Three-Dimensional Slope Stability Analysis of a Mine Waste Dump Located in Northern Peru
August 21, 2013
Anddes Asociados S.A.C. recently dealt with a difficult project in northern Perú involving a three dimensional (3D) slope stability analysis of a waste dump. The stability analysis for this facility involved a complex mine waste rock layout and many different soil layers at the foundation, most of them affecting the waste dump stability. This problem was successfully solved by using SVSlope®3D.
Due to the mining expansion and the increment of production required by a mining company in northern Perú, the waste dump needed a redesign to get a capacity of 113 million tones (66 million of cubic meters), with an area of 118 Ha. The angle of repose of the waste rock will form a slope of 1,5H:1V, and with an overall slope of 2,5H:1V. A referential area of this facility is shown in Figure 1.
Figure 1: Future area of the waste dump designed by Anddes.
Anddes Asociados S.A.C., an innovative and rapidly growing Peruvian consulting company, was hired by the mining company to carry out the waste dump design, whose configuration is shown is Figure 2. The work included an extensive geotechnical investigation program for waste rock and soil foundation characterization. This investigation involved a large quantity of field data which included: 123 test pits, 31 dynamic penetration tests (DPL), 91 standard penetration tests (SPT), 30 large penetration tests (LPT) and 21 geotechnical boreholes among many laboratory tests needed to model accurately the soil and rock materials present.
As a result of the geotechnical investigation, it was determined that the waste dump foundation was conformed by very heterogeneous soil layers, most of them compromising the stability of this facility, so that there could be sections with high factor of safety and others nearby with poor stability conditions, as shown is Figure 3.
Figure 2: Layout of the waste dump.
Figure 3: Different geotechnical cross-sections of the waste dump, showing the
As a first approach, to analyze the overall slope stability of the dump, the two most critical sections were analyzed, as shown in Figure 2. Both sections represent quite different foundation conditions. For instance, one section failure was governed by soft alluvial clayey soils and the other by loose residual soils. Both sections had a 2D factor of safety lower than the minimum required by the design criteria using the Spencer limit equilibrium method.
A reliable 3D slope stability program was required that could deal with issues such as: variability of strong and weak layers in the waste dump toe foundation, actual dike geometry, and actual 3D geometry. SVSlope®3D was chosen as the modeling tool as it met these criteria.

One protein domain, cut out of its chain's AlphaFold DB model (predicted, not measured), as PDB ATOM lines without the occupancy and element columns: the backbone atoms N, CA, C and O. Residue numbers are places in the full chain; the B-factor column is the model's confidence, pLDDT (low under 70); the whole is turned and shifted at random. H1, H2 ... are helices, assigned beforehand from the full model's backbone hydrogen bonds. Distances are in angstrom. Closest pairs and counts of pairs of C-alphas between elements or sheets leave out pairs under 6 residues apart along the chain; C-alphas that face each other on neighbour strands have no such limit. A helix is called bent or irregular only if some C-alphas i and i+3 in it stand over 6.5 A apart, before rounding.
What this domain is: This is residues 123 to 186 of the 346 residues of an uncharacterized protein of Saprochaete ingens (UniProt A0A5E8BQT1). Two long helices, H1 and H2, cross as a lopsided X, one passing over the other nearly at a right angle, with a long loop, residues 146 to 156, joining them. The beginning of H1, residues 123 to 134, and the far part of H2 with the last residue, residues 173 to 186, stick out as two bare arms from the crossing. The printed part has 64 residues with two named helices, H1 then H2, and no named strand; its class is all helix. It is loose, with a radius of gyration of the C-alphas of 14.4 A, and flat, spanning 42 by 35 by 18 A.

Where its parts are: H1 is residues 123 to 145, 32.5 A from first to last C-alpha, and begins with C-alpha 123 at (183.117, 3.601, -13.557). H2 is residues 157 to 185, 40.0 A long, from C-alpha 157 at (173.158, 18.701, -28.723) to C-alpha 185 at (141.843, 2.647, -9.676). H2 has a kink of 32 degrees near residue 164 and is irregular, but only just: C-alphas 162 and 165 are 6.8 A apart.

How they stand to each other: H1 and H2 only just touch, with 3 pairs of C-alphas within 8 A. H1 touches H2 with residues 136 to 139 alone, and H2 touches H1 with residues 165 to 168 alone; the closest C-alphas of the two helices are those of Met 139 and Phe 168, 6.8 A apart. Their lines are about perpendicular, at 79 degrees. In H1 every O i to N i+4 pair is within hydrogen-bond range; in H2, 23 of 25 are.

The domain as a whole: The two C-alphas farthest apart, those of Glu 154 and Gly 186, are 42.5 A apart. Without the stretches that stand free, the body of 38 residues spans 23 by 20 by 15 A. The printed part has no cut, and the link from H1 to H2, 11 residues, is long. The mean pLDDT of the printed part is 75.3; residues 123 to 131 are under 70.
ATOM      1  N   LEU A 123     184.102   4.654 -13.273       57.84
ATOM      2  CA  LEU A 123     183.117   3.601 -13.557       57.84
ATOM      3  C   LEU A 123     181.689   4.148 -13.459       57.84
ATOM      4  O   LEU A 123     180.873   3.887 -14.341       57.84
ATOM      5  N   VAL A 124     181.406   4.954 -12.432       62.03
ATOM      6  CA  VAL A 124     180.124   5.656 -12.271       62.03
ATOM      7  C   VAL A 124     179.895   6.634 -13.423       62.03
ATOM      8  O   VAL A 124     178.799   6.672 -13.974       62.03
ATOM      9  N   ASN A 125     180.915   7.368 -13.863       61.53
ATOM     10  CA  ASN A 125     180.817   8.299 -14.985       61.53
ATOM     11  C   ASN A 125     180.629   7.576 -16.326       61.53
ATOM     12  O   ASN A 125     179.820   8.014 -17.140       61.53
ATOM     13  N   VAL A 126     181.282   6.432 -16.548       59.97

Since the geotechnical information provided along the waste dump foundation was abundant, two models were created for the analysis. 15 geotechnical sections were developed for Model 1 and 19 for Model 2 by Anddes´ geotechnical and geological engineers. Each section was separated by 50 m. It is important to mention that both models were created around the two most critical sections previously analyzed. Figure 4 presents both areas modeled in SVSlope®3D.
All the point data contained in each section was uploaded to the program using Excel files. The program managed to interpolate over 30 sections in both models. During this process 11 surfaces were created, showing geotechnical complexity related to this case. Moreover, lenses of loose soil layers represented in the geotechnical sections were easily processed and they could be smoothly found in the models. SVSlope®3D adequately represented the 3D waste dump stacking as if it were modeled in any CAD software.
Figure 4: 3D view of Model 1 and 2 analyzed in SVSlope®3D.
The Spencer rigorous limit equilibrium method was used as well to determine the exact relation of 2D and 3D factor of safety. The search method used to determine the failure surface was the grid and tangent method. Many analysis were performed, each one increasing the grid density in the most critical zones and using different eccentricity ratios for the ellipsoid geometry. Figure 5 shows the most critical surface found in Model 1.
Figure 5: Most critical slip surface analyzed in Model 1.
The results were successful in the sense that the 3D factor of safety overcame the minimum required by the project. Moreover, the 3D factor of safety was around 10% larger than the 2D one. This can be explained by considering that the 3D analysis encounters strong layers in addition to weak layers and takes into account the 3D topography of the site, both of which contribute to the overall stability of the facility. The soil layers cut by the 3D slip surface can be seen in Figure 6.
Figure 6: 2D view in SVSlope®3D of Model 1. It should be noted that strong and weak soil layers are involved in the 3D analysis.